A picture is worth...

A Picture Is Worth More Than . . .

Mar 31, 2021 Michael Wurzer

My last two posts (here and here) have been about the draft Listing Exchange and Access Policy (LEAP) being proposed to the NAR by CMLS. This post is a continuation of that discussion and makes the point that in its current draft form, LEAP doesn’t yet distinguish between display and other use cases for the data, including creation of derivative works like valuations, new types of media, or other products.

First, I’m unclear whether the LEAP draft proposal is complete or not, and I certainly don’t want to be critical of something still being worked on. So, if you’re one of the people working on LEAP, please know that I’m writing with the goal of improving the draft. With that in mind, in a section called “Uses”, LEAP provides:

Associations of REALTORS® and their multiple listing services shall enable MLS
Participants to display aggregated MLS listing content by electronic means in
accordance with this policy. MLSs may not impose any limitations, restrictions or
conditions on the use or display of the MLS listing content other than as specified in this

Taking this language at face value, MLSs may not impose any limitations or restrictions on Participants’ use of the MLS compilation other than with regard to display purposes as outlined in the document. There literally are no provisions I can find dealing with any uses other than display, which then leaves the catch-all prohibition against MLSs adding other terms to govern and that means there can be no restrictions on uses other than display. I’m hopeful this is because it’s still in draft and, as the draft already has a section called “Display”, I’m hoping they’ll add another section called “Other Uses” as well outlining specific terms for other uses.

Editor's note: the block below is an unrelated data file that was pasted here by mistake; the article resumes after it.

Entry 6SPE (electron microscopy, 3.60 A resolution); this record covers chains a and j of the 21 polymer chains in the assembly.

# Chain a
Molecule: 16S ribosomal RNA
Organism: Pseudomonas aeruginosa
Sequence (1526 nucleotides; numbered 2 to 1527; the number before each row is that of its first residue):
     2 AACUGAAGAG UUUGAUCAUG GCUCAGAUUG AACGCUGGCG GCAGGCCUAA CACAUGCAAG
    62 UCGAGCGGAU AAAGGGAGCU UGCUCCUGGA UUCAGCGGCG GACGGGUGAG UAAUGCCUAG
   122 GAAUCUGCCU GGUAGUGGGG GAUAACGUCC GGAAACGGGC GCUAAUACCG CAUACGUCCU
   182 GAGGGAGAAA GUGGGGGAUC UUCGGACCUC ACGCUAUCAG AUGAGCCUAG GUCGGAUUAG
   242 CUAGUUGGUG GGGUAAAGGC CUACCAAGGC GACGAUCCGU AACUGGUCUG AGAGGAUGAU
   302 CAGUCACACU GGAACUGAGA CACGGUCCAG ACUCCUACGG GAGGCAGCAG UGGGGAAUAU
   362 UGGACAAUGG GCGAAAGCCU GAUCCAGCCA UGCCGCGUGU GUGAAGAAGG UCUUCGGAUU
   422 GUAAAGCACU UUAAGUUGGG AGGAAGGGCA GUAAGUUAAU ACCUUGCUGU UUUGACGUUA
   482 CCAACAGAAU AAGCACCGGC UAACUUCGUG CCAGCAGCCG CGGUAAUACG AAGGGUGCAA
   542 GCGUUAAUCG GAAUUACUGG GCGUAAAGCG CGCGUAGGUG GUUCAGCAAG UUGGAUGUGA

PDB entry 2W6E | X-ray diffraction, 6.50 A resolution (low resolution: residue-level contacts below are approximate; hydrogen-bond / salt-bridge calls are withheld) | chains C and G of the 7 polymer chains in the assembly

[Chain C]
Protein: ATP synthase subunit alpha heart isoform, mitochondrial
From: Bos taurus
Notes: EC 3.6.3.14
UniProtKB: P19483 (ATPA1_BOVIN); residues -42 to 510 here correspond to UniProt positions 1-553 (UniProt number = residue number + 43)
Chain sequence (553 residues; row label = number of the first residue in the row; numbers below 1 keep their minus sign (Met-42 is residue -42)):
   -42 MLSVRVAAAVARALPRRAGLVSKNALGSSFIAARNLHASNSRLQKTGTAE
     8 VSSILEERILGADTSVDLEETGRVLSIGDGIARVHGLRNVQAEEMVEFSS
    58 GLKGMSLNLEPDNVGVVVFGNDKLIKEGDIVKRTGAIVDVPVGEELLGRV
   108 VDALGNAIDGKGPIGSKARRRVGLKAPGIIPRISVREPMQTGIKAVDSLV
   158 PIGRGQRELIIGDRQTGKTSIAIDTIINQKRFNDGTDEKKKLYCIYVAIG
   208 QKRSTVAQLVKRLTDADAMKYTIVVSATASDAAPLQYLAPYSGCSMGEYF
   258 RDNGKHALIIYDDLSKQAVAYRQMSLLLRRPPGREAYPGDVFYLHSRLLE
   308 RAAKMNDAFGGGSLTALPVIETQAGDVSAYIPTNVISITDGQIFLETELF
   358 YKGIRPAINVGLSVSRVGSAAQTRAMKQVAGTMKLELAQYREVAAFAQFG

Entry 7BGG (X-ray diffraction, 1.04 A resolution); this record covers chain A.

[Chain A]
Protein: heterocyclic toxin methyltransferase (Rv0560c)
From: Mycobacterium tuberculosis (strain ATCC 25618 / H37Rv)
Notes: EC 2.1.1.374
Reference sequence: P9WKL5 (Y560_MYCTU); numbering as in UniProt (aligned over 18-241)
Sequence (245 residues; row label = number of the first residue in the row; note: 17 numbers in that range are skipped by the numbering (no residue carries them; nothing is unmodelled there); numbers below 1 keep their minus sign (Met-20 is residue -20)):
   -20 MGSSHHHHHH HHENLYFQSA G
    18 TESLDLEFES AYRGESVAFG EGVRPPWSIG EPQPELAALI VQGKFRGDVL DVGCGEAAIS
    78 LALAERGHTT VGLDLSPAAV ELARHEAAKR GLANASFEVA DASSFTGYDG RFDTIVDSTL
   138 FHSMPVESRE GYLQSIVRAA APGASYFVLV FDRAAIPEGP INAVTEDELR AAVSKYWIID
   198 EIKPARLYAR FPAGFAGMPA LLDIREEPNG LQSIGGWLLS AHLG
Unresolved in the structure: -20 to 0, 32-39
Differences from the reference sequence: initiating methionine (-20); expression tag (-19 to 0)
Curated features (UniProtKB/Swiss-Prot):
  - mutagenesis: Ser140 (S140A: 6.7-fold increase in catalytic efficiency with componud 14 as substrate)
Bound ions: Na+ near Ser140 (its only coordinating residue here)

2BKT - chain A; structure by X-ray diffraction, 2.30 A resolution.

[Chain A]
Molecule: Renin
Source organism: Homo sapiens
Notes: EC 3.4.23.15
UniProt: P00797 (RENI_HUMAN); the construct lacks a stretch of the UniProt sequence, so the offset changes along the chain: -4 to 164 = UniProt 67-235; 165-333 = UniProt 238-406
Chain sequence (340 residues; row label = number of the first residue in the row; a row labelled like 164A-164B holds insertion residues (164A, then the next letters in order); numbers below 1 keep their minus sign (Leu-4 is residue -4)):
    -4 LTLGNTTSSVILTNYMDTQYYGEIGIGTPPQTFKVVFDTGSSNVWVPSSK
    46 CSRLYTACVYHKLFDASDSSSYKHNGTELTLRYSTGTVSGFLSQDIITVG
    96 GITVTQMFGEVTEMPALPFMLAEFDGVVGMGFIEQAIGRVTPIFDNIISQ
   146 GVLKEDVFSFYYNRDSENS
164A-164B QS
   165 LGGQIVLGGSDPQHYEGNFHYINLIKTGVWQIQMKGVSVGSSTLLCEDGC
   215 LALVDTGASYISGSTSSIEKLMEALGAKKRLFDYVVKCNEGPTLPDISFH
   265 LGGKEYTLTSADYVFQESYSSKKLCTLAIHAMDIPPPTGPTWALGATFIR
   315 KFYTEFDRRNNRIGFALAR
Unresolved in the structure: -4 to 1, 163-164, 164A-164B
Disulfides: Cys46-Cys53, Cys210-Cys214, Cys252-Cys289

Detailing how the MLS content can be used and the license terms for such uses really is critically important. Here’s my favorite example of why such provisions are important. It’s a press release from Zillow announcing a material improvement in their Zestimate derived from machine learning using photos. Where did you think the majority of those photos came from? How much do you think Zillow paid for the right to create derivative works from those photos, even before it became a Participant entitled to IDX and VOW feeds? Now that the Zestimate is a critical part of Zillow’s iBuyer program, how valuable do you think the improvement was?

One counter to this point might be, hey, now that Zillow is a Participant, they should get the MLS content for free just like every other Participant. What I’m suggesting is that no one should get the data for free and, most importantly, the value of the data for creating derivative works is entirely different than the value for display purposes. I’m sure we’ve all heard how data (and media are data) is the new oil, and that’s because it powers new products created by machine learning. Without data (especially trained, structured, and contextual data), machine learning is not possible.

I also can hear Participants saying, hey, this is OUR data, we should get it back for free. The problem with this is that there’s a huge difference in value between one broker’s listings and the collected listings of all brokers (i.e., the MLS). So, no, licensing the MLS data is NOT the same as licensing a single broker’s data. Not the same thing at all. This also is where the argument about who owns “the MLS data” comes full circle and consumes those who argue it should be provided back to Participants for free or a nominal cost. If that premise is held true, then every Participant basically is saying, yeah, I don’t care how much value other companies like the consumer portals generate from the collected MLS data, I just want it to be free for everyone.

Not only does this argument wildly undervalue the MLS data itself, it breaks the value chain of cooperation, because, sooner or later, Participants are going to stop cooperating when the value differences reveal themselves and the MLS will be accused of “giving away” all of our data. Have you ever heard that before? This is why I’m advocating that NOW is the time to start licensing the MLS content for the value it has and that such licensing terms need to be targeted at specific use cases and the value of such use cases.